The use of a ceramic surfacing with pearly and iridescent finishing responds the intention of generating a vibrant volume in constant change, due to lighting changes o observatory movements, this solution makes the building vibrate, changing its colour, saturation and profundity.
Taking a look to the past because, well, this is gorgeous. Guarino Guarini’s design for the Chapel of the Holy Shroud’s dome, from the 1668 in Turin, Italy. What verticality! You’re supposed to be disoriented when you look into this mathematically beautiful design, how appropriate for a building that would be considered a threshold between Heaven and Earth. To create this effect, Guarino goes so far as to plan spacing between the layers so that the dome looks as though it climbs higher than it really does. Look at the website that I put as a click-through link, and follow me if you like what I post so you can see a lot more:)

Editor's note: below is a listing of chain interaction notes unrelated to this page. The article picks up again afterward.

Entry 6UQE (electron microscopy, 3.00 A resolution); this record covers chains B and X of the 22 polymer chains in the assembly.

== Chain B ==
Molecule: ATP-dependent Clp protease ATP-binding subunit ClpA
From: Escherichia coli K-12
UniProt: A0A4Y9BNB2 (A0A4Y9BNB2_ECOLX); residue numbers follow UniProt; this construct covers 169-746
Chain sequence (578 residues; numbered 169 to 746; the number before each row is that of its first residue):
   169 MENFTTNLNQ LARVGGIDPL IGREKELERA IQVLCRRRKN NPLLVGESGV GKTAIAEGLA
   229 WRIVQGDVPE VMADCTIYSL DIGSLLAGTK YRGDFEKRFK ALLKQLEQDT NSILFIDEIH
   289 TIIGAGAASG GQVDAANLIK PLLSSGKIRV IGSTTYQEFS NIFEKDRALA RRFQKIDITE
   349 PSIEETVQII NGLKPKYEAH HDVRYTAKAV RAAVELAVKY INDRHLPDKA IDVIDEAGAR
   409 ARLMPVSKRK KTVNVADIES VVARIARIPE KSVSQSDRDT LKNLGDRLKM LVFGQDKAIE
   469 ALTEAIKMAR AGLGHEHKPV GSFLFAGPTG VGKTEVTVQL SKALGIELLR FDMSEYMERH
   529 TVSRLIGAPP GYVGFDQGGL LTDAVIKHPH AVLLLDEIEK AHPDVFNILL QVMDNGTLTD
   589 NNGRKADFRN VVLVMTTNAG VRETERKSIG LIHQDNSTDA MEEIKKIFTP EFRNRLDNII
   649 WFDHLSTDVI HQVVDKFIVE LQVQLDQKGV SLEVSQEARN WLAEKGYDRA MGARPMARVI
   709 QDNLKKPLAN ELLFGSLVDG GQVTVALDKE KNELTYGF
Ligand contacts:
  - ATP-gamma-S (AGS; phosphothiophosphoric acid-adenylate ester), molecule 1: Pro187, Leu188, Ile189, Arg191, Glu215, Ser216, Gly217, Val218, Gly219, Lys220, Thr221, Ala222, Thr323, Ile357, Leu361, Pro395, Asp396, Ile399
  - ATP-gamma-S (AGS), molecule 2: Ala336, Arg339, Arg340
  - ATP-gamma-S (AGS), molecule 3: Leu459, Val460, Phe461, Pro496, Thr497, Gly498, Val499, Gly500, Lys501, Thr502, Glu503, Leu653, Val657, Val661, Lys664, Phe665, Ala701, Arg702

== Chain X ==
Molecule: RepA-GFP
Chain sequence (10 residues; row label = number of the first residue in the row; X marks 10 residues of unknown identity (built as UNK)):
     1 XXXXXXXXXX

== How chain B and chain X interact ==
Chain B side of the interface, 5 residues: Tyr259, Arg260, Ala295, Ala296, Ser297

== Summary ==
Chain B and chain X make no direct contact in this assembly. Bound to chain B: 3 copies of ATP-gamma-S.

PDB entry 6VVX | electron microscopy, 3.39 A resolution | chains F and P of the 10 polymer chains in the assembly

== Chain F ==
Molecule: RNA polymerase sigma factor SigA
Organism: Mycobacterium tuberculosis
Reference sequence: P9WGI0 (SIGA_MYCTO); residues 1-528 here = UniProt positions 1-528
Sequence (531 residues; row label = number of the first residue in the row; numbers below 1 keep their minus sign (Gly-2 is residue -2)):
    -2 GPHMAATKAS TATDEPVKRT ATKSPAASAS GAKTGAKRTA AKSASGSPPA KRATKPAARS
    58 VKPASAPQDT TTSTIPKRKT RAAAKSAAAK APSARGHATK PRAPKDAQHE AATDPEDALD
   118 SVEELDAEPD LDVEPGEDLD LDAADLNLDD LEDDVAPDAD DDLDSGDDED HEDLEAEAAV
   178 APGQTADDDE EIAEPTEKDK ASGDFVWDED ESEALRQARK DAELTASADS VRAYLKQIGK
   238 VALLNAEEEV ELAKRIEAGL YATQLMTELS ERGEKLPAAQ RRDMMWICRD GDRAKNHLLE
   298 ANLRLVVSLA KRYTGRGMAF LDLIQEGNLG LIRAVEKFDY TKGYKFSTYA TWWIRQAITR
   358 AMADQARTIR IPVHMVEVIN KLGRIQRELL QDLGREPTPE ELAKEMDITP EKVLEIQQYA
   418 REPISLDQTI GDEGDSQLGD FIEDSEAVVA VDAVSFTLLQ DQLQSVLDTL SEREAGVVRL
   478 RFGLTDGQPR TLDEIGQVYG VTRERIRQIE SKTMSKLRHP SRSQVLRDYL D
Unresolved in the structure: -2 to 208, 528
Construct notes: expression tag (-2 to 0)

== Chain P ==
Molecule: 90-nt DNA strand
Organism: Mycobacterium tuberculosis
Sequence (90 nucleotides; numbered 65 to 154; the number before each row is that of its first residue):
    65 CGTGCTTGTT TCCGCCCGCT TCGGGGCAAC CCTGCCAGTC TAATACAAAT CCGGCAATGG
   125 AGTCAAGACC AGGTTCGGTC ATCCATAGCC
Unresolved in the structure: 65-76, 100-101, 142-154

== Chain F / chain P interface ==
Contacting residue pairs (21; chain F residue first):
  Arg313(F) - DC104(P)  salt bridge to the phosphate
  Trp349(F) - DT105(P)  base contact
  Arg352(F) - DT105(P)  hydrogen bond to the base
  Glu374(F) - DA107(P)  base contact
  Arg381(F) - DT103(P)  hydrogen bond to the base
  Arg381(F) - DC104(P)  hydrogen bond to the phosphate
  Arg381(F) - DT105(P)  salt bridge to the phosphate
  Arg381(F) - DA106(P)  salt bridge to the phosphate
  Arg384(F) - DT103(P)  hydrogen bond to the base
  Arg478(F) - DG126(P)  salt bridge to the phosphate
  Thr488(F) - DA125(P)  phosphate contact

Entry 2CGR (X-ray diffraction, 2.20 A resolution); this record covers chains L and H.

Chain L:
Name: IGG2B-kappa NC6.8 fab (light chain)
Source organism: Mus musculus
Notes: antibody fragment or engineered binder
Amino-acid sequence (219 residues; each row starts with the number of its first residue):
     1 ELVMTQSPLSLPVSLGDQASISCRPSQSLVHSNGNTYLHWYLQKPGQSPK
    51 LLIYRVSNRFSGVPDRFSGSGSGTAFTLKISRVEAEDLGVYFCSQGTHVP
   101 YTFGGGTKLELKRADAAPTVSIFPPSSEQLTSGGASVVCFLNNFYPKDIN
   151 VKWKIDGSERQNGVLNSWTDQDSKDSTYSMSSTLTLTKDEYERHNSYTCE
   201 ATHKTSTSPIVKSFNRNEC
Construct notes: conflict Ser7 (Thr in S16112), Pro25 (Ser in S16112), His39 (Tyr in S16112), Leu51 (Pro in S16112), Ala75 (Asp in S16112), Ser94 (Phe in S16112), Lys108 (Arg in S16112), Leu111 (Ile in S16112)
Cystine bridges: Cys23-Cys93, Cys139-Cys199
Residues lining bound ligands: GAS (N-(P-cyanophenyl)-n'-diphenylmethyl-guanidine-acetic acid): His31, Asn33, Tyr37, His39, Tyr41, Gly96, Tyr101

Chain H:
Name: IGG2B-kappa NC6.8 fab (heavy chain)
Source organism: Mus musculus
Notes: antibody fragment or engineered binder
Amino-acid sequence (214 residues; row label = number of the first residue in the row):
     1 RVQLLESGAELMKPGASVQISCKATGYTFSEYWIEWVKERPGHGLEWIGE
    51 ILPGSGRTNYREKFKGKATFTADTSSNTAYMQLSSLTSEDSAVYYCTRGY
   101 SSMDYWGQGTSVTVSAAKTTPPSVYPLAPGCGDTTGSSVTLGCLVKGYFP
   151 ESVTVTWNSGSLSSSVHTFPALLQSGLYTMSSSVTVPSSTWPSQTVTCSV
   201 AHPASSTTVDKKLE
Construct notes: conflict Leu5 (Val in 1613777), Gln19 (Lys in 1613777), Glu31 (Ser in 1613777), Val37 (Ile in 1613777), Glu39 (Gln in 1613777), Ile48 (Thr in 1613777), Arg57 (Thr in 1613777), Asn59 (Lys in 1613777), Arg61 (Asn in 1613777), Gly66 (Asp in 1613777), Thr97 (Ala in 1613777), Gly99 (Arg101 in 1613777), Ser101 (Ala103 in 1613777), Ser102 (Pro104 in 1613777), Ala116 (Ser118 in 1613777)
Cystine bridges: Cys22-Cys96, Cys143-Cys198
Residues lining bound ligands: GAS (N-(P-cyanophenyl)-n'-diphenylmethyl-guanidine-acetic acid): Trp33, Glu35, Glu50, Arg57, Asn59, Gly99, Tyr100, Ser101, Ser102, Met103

Bucktown Three Residence - an amazing space to explore.
"The white interior is strengthened by the sharp contrast of the ebony stained wood flooring throughout the main levels, while the lower level further emphasizes the white finishes with the use of a reflective pure white epoxy coated floor. The white and black backdrops serve well in making the furnishings and artwork stand out as well as the subtle orange theme throughout the residence."
“A cylindrical, distinctive building in the middle of the town square is an urban planning motif with roots in the Italian Renaissance. The form offers lots of floor space in relation to the amount of exposed exterior wall surface, and the upper floors project out over the lower—more on the south side than on the north, so that the building partially shades itself when the sun is high in the sky. A rotating screen shades the top floors, following the sun’s path around the building.”